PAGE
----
Thursday, August 14th, 2014
A small new study from Italian researchers, published in the Journal of Clinical Endocrinology & Metabolism, has found a surprising reason why in vitro fertilization (IVF) may not always work.
As Yahoo News UK reports, the researchers looked at IVF success rates in 154 women who were vitamin D-deficient and compared them to 181 women who were not deficient in the vitamin, and found that the women with sufficient vitamin D levels were twice as likely to have IVF success. And not only that—the women with healthy vitamin D levels were also more likely to have “high-quality embryos.”
“Our work is the largest study to date to examine how vitamin D affects fertility in women who are undergoing IVF,” one of the study’s authors, Alessio Paffoni, MSc, of the Ospedale Maggiore Policlinico in Milan, Italy, said in a statement.” He continued, “Although randomized clinical trials are needed to confirm the findings, our results certainly suggest that low levels of vitamin D contribute to infertility.”
The researchers defined a healthy or sufficient level of vitamin D as 20 to 30 nanograms per milliliter of blood.
Find out which foods are smart sources of vitamin D.
Photo of vitamin D courtesy of Shutterstock
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Thursday, January 23rd, 2014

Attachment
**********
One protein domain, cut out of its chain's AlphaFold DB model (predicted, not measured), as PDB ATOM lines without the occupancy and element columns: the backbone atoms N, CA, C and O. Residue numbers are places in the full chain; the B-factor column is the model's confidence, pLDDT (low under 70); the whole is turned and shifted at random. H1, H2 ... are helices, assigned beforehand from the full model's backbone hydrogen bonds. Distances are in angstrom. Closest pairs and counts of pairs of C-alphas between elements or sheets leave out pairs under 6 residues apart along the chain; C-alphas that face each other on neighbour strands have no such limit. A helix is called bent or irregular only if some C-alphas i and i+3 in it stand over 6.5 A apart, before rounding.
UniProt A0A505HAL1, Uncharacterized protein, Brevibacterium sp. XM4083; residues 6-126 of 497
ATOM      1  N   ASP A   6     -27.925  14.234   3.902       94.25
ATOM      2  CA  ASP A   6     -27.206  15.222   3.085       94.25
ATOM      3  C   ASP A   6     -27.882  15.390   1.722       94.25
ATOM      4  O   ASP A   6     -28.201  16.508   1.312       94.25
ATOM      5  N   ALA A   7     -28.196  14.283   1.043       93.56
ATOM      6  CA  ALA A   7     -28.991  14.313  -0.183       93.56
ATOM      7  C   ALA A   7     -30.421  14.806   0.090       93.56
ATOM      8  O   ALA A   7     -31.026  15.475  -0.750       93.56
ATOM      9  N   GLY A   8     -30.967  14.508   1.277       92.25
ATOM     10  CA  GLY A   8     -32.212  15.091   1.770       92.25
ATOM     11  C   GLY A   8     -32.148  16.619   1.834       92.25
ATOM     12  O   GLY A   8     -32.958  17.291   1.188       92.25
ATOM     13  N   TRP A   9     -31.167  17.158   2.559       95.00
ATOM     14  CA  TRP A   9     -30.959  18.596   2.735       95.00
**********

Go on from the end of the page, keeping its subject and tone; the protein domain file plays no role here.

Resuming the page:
Despite improving science and public awareness campaigns around fertility issues and ways to treat them, fewer women are seeking help when they are having trouble becoming or remaining pregnant, according to an analysis of federal data. In fact, the analysis shows, the number of women who are seeking help for infertility or recurrent miscarriages is actually on the decline. More from the Detroit Free Press:
“There’s always been this perception these things are on the rise when the data have never supported that,” says Anjani Chandra, lead author of the report, out Wednesday from the National Center for Health Statistics.
Findings are based on a survey of 22,682 men and women, ages 15-44, conducted from 2006 to 2010, but much of the focus is on ages 25-44, because that’s when the report says “infertility service use may be more prevalent.”
In that age group, 17% of women had ever used any infertility service, which the report says is “a significant decrease from 20% in 1995.” Among childless women of those ages who have current fertility problems, the drop from 56% in 1982 to 38% most recently is “significantly less” than in 1982.
Kurt Barnhart, president of the Society for Reproductive Endocrinology and Infertility, says the report confirms what he already knows.
“Fertility services are underutilized and not reaching everybody,” says Barnhart, an OB-GYN at the University of Pennsylvania in Philadelphia.
Image: Negative pregnancy test, via Shutterstock
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